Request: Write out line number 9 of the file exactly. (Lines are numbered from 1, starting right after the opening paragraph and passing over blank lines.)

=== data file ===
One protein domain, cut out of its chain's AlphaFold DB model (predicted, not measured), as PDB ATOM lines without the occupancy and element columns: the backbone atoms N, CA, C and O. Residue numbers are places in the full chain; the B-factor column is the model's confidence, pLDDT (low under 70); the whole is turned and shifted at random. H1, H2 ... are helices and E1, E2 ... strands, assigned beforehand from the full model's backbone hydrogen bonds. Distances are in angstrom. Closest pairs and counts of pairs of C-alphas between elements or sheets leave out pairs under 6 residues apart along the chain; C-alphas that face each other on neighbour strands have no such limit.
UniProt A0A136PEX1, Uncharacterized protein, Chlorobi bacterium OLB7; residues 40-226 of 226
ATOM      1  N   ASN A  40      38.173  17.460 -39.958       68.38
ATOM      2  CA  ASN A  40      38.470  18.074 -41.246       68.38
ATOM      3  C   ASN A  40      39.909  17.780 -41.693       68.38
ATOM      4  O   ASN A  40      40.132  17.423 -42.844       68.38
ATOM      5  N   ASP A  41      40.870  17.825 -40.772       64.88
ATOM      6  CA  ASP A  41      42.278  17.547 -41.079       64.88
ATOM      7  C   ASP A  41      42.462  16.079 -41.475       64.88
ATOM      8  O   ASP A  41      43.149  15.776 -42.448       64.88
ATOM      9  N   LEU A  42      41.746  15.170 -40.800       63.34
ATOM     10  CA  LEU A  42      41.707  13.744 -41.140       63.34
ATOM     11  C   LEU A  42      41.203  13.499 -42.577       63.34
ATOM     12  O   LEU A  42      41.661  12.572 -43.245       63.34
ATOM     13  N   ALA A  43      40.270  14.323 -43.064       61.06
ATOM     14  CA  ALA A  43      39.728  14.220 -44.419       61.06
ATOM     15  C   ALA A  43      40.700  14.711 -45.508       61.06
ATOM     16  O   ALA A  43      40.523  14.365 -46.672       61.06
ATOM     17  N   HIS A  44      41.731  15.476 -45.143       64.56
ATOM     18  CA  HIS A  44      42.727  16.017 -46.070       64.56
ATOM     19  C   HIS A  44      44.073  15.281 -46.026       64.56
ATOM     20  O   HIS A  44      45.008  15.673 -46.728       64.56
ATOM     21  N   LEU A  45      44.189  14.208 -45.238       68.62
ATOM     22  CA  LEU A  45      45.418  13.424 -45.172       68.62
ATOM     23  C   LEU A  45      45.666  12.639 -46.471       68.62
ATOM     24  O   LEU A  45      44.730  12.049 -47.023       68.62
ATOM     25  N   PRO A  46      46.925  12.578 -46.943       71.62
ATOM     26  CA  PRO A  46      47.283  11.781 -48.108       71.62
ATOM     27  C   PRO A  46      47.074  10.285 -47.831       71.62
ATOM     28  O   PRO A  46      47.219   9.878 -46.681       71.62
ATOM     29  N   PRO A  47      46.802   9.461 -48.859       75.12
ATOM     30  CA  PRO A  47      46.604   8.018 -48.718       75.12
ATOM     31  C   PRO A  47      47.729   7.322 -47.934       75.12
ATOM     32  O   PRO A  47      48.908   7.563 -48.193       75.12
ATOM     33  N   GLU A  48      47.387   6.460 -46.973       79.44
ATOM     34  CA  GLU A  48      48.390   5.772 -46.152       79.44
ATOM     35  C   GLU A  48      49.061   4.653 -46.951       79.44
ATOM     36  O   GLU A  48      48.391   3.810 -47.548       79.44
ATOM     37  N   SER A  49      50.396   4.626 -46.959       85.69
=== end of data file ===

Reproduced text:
ATOM      8  O   ASP A  41      43.149  15.776 -42.448       64.88